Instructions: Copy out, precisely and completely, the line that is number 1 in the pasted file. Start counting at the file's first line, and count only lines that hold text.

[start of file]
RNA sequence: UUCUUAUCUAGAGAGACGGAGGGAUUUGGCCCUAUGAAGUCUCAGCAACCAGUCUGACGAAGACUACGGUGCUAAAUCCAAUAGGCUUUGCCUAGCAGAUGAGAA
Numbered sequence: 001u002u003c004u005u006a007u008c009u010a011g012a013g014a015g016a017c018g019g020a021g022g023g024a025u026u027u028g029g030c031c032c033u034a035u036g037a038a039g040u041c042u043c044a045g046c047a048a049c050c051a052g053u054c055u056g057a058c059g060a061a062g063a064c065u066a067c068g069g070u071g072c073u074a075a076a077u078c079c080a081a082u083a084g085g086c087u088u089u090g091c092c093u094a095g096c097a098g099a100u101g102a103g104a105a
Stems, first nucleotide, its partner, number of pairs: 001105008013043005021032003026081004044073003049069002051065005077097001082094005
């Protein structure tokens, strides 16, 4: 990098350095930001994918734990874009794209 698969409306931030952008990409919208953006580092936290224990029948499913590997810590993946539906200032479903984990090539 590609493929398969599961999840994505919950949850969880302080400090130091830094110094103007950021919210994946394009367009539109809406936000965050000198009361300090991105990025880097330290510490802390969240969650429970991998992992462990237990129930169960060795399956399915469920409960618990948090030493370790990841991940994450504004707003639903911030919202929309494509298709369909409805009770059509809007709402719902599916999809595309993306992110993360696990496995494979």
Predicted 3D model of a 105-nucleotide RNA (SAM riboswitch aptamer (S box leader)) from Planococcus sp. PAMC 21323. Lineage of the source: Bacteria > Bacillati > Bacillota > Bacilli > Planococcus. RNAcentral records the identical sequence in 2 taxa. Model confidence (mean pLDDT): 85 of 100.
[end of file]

RNA sequence: UUCUUAUCUAGAGAGACGGAGGGAUUUGGCCCUAUGAAGUCUCAGCAACCAGUCUGACGAAGACUACGGUGCUAAAUCCAAUAGGCUUUGCCUAGCAGAUGAGAA